Trading is an extremely hard practice that takes years to perfect. No matter how good or bad you are at it, trading tools are indispensable for any trader, crypto or otherwise. As so, and in order for you to better understand the website content and terms, we have created a Glossary of Trading Terms. Actually, we didn't create it, rather a user did! We want to thank x for taking the time and effort to put this glossary together for his/her fellow Cryptonians.

Glossary of Trading Terms

**Volume From\To**

“Volume From” and “To” are the volumes of the respective currency pair.

For example, for the BTC-USD pair “Volume From” is the number of Bitcoins traded for US dollars while “Volume To” is the number of dollars traded (for the period) for Bitcoins.

**SMA 5/13/20/30/50/200**

Simple Moving Average (SMA) is an indicator that equally averages a series of prices over some specific period of time, say 5 days (week), 13 days (half a month), 50 days (quarter) or 200 days (year). It can be applied to any time varying data but is mostly applied to prices. SMA, as any technical indicator that uses averaging, suffers from a serious drawback as it lags the current price. The lag of SMA is half its length. Namely, SMA(20) is lagging the current price by 10 periods of time, i.e. 10 days.

**EMA 5/12/26/50**

Exponential Moving Average (EMA) is another form of an averaging indicator that uses exponential (decaying) weighting for each price of a series of prices such that the most recent price has the highest weight (most important) and the first price (lesser importance). For example, A 10-days EMA applies a 18.2% weighting to the most recent price, in contrast to SMA(10) that applies an equal weight of 10% to all prices. EMA somewhat improves on SMA in terms of having a shorter lag. Still, it suffers the same drawback.

**BB 5/13/20**

Bollinger Bands (BB) were drawn from statistical analysis. These are, usually, two lines that are two standard deviations apart (above and below) from the price line. Prices are assumed to spend 95% of the time within BB. They are calculated by computing the mean price and its standard deviation over a specific period of time, say a week (5), a month (20) etc. As all technical indicators, BB also lag the current price. Investors use BB to identify up/down price breaks or to detect price reversal (either can occur when the current price breaks above or below BB)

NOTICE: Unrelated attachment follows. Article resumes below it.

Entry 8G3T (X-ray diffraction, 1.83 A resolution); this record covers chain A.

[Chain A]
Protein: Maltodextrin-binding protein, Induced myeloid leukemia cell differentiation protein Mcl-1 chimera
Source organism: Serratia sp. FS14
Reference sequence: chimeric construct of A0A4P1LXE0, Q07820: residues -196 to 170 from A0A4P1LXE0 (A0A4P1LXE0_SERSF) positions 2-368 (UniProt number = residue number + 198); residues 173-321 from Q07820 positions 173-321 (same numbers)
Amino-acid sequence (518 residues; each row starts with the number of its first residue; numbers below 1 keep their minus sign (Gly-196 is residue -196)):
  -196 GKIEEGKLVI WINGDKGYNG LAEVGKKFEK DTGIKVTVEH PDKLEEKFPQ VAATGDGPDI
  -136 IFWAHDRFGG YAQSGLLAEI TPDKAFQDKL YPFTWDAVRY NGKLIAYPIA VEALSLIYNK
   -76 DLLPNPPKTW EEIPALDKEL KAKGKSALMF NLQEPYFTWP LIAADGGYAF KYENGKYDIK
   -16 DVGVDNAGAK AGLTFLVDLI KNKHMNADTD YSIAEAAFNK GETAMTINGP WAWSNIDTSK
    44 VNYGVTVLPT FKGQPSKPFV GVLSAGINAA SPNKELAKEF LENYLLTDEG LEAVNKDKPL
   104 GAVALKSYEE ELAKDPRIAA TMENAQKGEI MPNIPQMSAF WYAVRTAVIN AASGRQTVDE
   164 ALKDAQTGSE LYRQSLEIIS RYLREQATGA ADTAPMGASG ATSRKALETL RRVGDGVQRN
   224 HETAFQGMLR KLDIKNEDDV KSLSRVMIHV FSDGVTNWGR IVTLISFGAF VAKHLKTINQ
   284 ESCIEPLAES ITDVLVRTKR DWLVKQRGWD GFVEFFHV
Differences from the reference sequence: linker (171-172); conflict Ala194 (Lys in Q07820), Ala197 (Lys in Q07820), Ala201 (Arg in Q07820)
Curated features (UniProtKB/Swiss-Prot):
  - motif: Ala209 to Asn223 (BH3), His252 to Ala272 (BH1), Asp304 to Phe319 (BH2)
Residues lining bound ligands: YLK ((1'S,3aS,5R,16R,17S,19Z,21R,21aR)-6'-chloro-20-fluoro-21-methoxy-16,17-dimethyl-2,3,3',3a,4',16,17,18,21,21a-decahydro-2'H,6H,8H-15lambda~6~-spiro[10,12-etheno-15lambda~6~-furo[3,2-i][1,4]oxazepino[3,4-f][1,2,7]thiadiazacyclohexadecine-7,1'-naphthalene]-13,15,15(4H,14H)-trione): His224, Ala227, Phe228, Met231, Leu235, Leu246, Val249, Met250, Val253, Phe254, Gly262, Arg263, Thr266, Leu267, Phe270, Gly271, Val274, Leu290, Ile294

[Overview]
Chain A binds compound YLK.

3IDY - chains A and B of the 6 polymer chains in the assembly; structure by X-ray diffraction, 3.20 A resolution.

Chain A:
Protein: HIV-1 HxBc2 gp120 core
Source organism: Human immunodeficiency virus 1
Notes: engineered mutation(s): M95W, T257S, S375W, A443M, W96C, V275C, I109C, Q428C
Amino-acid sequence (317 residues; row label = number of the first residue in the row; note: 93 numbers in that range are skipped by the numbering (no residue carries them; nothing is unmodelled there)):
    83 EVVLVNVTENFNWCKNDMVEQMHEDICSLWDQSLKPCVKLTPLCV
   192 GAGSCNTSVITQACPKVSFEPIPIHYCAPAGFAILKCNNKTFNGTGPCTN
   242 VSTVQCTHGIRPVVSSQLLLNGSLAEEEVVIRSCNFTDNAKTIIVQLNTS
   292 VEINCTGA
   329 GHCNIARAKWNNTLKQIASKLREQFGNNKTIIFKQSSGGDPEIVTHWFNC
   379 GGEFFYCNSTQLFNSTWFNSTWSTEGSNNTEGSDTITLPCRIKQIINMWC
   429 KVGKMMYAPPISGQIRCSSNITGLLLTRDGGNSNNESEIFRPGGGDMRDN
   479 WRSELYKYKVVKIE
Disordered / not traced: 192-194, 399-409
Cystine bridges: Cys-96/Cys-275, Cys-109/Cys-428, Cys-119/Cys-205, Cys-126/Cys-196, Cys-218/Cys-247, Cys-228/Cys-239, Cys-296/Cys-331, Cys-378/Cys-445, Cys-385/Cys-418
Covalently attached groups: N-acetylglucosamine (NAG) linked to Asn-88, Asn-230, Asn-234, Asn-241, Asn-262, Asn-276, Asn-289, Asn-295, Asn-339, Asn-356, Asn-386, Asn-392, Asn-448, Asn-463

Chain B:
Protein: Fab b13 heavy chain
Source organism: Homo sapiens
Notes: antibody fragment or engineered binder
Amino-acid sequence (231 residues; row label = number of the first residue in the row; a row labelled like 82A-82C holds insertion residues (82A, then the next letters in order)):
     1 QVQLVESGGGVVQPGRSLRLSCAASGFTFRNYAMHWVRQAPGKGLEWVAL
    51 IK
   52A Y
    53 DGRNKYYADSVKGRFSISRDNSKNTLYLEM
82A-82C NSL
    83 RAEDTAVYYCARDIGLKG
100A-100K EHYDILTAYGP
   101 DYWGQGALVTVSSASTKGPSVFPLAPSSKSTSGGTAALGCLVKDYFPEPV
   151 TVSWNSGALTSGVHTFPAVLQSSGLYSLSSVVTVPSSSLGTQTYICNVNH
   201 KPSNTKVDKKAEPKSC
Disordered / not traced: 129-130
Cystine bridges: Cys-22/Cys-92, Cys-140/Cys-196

**RSI 14 (21)**

Relative Strength Index is a momentum indicator for price movement. Its values are bounded such that it oscillates between 0 and 100. When RSI is above 70 an asset is considered overbought. The asset is considered oversold when it is below 30. This indicator can serve to identify price trend as well as buy/sell signal. 14 (21) refers to the period over which the average gain/loss is computed, most commonly 14 days.

Note: Any indicator whose movement is bounded to some range is referred to as “oscillator”.

**Volatility**

Volatility is the standard deviation of prices. It is usually backward computed over some specific time period, 14 days for example. (Volatility here refers to the historical volatility of prices and is different than implied volatility that is derived from option prices)

**ADL**